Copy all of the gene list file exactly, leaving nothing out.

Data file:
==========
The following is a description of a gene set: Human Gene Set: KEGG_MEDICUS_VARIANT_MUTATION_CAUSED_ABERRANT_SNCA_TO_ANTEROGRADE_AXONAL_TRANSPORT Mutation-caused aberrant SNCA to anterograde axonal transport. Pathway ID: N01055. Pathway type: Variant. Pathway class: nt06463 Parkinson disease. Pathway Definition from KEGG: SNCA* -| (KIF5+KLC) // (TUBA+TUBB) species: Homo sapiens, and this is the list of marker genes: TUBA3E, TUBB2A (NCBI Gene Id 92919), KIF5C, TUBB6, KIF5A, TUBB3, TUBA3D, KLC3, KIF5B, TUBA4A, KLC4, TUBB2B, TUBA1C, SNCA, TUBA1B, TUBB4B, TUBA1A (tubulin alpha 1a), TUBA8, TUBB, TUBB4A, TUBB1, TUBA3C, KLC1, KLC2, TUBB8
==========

The following is a description of a gene set: Human Gene Set: KEGG_MEDICUS_VARIANT_MUTATION_CAUSED_ABERRANT_SNCA_TO_ANTEROGRADE_AXONAL_TRANSPORT Mutation-caused aberrant SNCA to anterograde axonal transport. Pathway ID: N01055. Pathway type: Variant. Pathway class: nt06463 Parkinson disease. Pathway Definition from KEGG: SNCA* -| (KIF5+KLC) // (TUBA+TUBB) species: Homo sapiens, and this is the list of marker genes: TUBA3E, TUBB2A (NCBI Gene Id 92919), KIF5C, TUBB6, KIF5A, TUBB3, TUBA3D, KLC3, KIF5B, TUBA4A, KLC4, TUBB2B, TUBA1C, SNCA, TUBA1B, TUBB4B, TUBA1A (tubulin alpha 1a), TUBA8, TUBB, TUBB4A, TUBB1, TUBA3C, KLC1, KLC2, TUBB8